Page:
Above: To compare the potential for shallow depth-of-field effects, here’s the 24-240mm again at 35mm f4.5.

Above: Here’s the 24-20mm alongside the 24-105 STM, both at 35mm f4.5. I didn’t perfectly match the zoom on both lenses here, but as you might expect, they’re sharing a similar optical style here with a little outlining and some texture within the blobs, so nothing to really tell them apart.

Above: If you desire bigger bokeh blobs at the same focal length and distance, you’ll simply need a larger aperture, such as the RF 35mm f1.8 STM seen here wide-open at f1.8.

Above: That said, you can zoom the 24-240mm to a much longer focal length, so here’s what you’ll get when shooting at 240mm f6.3 from the closest focusing distance. 

Above: You can achieve a similar effect with the 24-105mm STM at 105mm f7.1 as seen here, again from as close as it would focus.

Above: But while the RF 35mm can’t zoom to a longer focal length, it can focus much closer than the other two lenses, so here it is as close as it will focus, again wide-open at f1.8 for dramatic bokeh blobs.

Above: And to illustrate the maximum possible magnification, here’s the RF 24-240mm at 240mm and its closest focusing distance.

Above: To measure and compare optical quality for distant subjects, I photographed Brighton’s seafront with both zooms on the EOS RP at a variety of focal lengths and rotated the camera so that details went right into the corners where lenses typically struggle. You’re looking at JPEGs out of camera with all lens corrections enabled. First-up the 24-240mm at 24mm and its maximum aperture of f4. Looking closely in the middle shows a good level of detail which shows only very mild improvements when closed a stop or two. As you move into the corners, the details soften a little, but not deal-breakingly so, and interestingly when you close the aperture, the quality remains much the same. So from this result, I’d say the 24-240 delivers its best results at 24mm pretty much out the gate at f4, with little to no gain in detail when closing it down.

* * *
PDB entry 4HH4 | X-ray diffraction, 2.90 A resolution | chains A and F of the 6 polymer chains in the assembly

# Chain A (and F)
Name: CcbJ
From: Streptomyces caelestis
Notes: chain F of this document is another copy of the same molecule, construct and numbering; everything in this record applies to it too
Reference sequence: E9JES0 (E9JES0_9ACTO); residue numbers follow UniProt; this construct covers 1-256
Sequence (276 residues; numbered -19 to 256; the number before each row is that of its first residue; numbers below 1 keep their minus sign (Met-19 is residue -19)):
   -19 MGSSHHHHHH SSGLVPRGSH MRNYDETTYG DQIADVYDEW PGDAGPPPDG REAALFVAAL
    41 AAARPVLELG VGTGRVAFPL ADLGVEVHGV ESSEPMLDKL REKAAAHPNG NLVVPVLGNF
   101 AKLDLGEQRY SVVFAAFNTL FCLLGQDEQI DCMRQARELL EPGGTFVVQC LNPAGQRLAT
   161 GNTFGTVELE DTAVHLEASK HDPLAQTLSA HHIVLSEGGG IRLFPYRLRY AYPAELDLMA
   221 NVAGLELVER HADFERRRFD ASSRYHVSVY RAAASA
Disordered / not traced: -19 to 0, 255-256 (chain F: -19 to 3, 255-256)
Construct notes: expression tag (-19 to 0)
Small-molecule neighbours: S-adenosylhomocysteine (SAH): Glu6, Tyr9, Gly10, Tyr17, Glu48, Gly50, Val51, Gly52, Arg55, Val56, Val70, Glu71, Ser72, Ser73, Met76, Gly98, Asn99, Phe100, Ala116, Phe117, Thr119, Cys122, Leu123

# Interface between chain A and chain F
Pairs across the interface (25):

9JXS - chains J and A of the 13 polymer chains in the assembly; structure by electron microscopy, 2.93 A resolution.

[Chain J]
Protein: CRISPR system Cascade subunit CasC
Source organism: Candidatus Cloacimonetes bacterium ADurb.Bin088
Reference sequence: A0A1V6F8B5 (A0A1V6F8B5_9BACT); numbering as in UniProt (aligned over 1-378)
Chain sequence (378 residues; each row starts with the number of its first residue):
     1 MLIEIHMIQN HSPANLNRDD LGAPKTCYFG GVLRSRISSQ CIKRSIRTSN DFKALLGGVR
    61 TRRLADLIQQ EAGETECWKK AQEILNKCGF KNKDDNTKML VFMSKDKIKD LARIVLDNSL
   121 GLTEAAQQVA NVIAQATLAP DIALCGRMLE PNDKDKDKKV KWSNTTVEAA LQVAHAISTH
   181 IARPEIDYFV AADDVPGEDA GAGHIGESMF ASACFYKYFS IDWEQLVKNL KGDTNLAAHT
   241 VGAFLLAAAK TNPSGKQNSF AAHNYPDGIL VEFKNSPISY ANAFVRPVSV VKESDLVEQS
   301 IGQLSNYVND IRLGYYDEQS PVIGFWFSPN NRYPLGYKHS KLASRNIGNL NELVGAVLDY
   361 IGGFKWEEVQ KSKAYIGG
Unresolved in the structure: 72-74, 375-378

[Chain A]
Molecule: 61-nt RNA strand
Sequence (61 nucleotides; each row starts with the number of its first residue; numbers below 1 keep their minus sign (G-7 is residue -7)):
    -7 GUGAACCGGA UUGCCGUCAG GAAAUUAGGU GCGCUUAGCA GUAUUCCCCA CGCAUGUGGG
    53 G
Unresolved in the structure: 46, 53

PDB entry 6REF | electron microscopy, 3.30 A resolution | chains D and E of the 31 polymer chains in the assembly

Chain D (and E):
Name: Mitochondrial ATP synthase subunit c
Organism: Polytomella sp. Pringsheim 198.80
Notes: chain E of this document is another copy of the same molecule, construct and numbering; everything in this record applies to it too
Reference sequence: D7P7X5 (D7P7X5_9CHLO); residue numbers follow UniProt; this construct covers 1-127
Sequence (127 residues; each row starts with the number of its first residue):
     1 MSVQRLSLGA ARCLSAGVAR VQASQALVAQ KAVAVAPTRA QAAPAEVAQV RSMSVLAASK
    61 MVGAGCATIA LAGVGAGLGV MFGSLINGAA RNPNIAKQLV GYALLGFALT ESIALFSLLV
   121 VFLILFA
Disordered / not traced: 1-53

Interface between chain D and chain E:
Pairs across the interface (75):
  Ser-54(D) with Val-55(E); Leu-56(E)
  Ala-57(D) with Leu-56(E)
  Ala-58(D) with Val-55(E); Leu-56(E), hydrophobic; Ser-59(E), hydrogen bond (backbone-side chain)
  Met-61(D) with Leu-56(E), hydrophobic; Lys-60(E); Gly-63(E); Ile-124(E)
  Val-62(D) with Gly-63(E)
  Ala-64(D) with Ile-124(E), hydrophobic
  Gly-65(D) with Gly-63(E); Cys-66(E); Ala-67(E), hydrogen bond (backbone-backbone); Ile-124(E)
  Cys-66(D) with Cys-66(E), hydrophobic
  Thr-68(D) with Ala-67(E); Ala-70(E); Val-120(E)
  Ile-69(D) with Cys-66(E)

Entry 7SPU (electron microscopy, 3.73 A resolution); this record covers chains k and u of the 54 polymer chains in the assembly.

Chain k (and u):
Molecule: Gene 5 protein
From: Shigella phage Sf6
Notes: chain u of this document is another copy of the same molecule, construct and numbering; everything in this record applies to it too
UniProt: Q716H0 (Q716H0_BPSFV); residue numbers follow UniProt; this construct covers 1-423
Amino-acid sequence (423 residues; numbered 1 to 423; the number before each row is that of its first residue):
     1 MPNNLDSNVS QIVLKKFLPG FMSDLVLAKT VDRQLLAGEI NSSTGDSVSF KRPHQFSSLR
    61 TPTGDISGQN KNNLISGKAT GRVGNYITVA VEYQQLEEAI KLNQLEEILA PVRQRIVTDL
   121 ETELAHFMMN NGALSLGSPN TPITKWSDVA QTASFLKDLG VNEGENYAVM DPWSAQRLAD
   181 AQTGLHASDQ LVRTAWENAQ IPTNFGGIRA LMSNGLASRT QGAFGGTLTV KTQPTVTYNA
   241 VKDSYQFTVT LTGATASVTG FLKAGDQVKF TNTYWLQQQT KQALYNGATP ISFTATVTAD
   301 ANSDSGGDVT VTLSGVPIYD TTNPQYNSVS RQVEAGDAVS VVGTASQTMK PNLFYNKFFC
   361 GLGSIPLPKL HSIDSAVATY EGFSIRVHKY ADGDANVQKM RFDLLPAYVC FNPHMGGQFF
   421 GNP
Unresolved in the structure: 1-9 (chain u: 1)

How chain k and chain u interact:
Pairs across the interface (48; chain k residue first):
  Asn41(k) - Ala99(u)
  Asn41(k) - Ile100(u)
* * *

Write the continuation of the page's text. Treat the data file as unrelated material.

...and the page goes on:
Above: Compare the middle of the frame to the 24-105 STM on the right and they’re showing a similar degree of detail again, a result that’s also reflected as you move into the far corners. Dedicated pixel-peepers may notice the 24-240 is arguably a fraction superior here when both are at 24mm f4, but I’d essentially call it a draw here.

Above: Here’s the comparison in the corners.

Above: Now let’s zoom both lenses in a little to 50mm, starting again with the 24-240mm, here at 50mm f5. Taking a closer look in the middle again shows a decent amount of detail, and again closing down the aperture makes little to no difference to the quality in the middle. Moving out to the corner and the story is much the same. It’s a tad softer than the middle, although not as much so as at 24mm, and I’d say closing the aperture to between f5.6 and f8 will see a minor boost in sharpness to match the middle, but again the 24-240 is performing well out of the gate at 50mm.

Above: Compare the middle of the frame to the 24-105mm STM on the right when both are at 50mm f5 and again they look very similar, but this time in the corners, the 24-240 actually delivers a slightly sharper result. You can match the result by closing the 24-105 STM down a couple of stops to around f11, but at their maximum apertures the 24-240 is a little crisper in the corners at the 50mm focal length.

Above: Here’s the corner result.

Above: Now here’s the 24-240mm at 105mm f5.6, and again all looks well in the middle when you take a closer look. Closing the aperture down further didn’t make a difference in my tests. The corners were also well-behaved at 105mm, even wide-open, and again there was no perceptible gain to closing the aperture any further.

Above: Now here’s the 24-240 on the left and the 24-105 STM on the right, both showing crops from their middle at 105mm. Note the 24-105 has a maximum aperture of f7.1 at 105mm, making it two thirds of a stop slower than the 24-240mm at the same focal length, so you’re looking at f5.6 vs f7.1 here. I’d say the 24-105 may be a tad more contrasty, but they’re really very similar.

Above: Moving to the corner tells much the same story, and again neither lens improves noticeably when closing the aperture further.

Above: For my final analysis, here’s the 24-240 now at its maximum focal length of 240mm, so it’ll be viewed in isolation here.

Above: Punching into the middle of the image at the maximum f6.3 aperture shows there’s lots of detail and no complaints with image quality to mention, and as before, no visible improvement if you stop-down the aperture.

Above: Heading to the corner tells the same story, with a decent degree of detail even with the aperture wide-open and no softness to worry about. Again there’s no discernible benefit to sharpness if you close the aperture down.

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Canon RF 24-240mm